The road to Hana (formally known as the Hana Highway) is a 64.4-mile-long stretch that takes you from Kahului to Hana in about three hours one way. This great road has a deep-rooted history in Maui and is an excursion for foreigners often. It’s probably one of Maui’s most famous attractions, and for a good reason. The highway is dope, and you should check it out if you’re traveling to Maui this season. It has multiple stops, including ten epic waterfalls that are amazing! This is the best thing to do if you’re traveling with a family or solo since it doesn’t take much to do.
You’ll see gardens, waterfalls, colored (red and black) sand beaches, and tons more. It’s the type of thing you see in corny commercials about visiting Hawaii, and it’s something you should do really soon. All you need is a car (preferably a convertible or one with a sunroof), cash, hiking shoes, and some sunnies. Be warned that the road is winding with tons of curves and can lead to nausea if you’re unprepared.
Check out this scenic highway in Hawaii that has ten epic waterfalls:
How To Prepare
The road to Hana isn’t tricky, but you should prepare before starting. First, you must get a car (try and get a Jeep Wrangler with a detachable roof), free-flowing cash, bug spray, and a map. Wireless service isn’t guaranteed, so have something you can reference if your phone is down. Another handy preparation tool is anti-nausea medicine. We don’t know about you, but taking curves on one-way streets can make us want to barf here and there. It’s great to bring cash since many stops are cash-only and require an entrance fee. Expect to pay between 10 and 30 dollars at each entrance. We strongly suggest you carve out more than one day for this. One way on the road takes about three hours without stopping, and you’ll be making stops a lot. Also, be prepared to hike, and many places require reservations in advance, so check out their sites at least 24 hours before visiting.
What To See
The highway starts in Kahului and ends in Hana, with mile markers letting you know where you are. It’s a great way to plan your visit and know which place you want to see first and last. If you’re planning on only visiting the waterfalls (we suggest seeing more), then check out this quick list of which mile markers are each waterfall:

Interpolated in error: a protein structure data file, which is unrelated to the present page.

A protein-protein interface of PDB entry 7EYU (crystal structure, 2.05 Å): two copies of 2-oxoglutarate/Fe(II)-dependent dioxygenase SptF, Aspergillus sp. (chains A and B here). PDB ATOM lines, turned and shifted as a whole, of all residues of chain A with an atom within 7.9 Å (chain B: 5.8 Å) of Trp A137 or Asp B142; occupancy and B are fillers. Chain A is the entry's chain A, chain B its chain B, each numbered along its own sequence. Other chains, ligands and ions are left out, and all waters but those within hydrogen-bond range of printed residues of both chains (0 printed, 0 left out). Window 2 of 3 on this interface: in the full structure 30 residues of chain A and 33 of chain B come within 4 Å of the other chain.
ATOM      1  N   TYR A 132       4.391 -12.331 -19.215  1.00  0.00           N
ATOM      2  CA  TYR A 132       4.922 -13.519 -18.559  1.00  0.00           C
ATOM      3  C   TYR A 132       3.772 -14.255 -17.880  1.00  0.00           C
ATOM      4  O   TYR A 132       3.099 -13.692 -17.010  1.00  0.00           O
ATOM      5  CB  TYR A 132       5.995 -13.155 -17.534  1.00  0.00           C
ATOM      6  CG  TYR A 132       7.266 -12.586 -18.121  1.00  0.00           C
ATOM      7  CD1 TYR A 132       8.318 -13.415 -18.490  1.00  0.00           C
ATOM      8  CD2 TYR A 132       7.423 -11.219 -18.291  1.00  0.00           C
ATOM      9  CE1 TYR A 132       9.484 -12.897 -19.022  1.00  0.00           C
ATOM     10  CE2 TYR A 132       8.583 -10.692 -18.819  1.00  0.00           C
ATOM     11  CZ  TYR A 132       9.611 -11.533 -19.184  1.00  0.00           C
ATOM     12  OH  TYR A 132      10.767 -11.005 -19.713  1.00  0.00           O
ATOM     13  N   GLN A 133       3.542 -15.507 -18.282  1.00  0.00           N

@wolvesandwaterfalls There are more than 10 waterfalls on this road 🤩 #roadtohana #hawaiitiktok #hawaii #mauihawaii #bucketlisttravel #maui #roadtrips #adventuretravel ♬ Island In The Sun – Weezer
Mile Marker 2: Twin Falls
Mile Marker 10: Waikamoi Falls & Lower Puohokamoa Falls
Mile Marker 11: Upper Puohokamoa Falls & Haipua’ena Falls
Mile Marker 16: Ching’s Pond & Falls
Mile Marker 22: Pua’a Ka’a Falls
Mile Marker 24: Upper Hanawi Falls
Mile Marker 25: Makapipi Falls
Mile Marker 42: Oheo Gulch Pools & Falls, Makahiku Falls, & Waimoku Falls
Mile Marker 45: Paihi Falls & Wailua Falls
Mile Marker 46: Ala’alaula Falls
There are other things you should check out, like Waiʻānapana State Park (Mile Marker 32), where you can find a black sand beach and other fun stuff like a lava tube and sea caves perfect for Instagram or TikTok. Kaihalulu Beach (Mile Marker 50) is another superb stop that has red sand. It’s rare for a beach to have natural red sand (caused by lava rock being grounded down to sand), so checking it out is a must-do. Located on mile marker 42 is the ‘Ohe’o Gulch, aka “Seven Sacred Pools,” and Pipiwai Trail. It’s big enough to take up your entire day but worth it.
Here you’ll find a bamboo forest, seven sacred natural pools formed out of rocks, and an epic waterfall that is a must-see. The bamboo forest is unique because walking through it, you hear the bamboo hitting each other, creating an exciting sound. The seven sacred natural pools are massive and a sight to see, and the 400 feet tall Waimoku Falls could be the most unique waterfall you’ll see on your trip.
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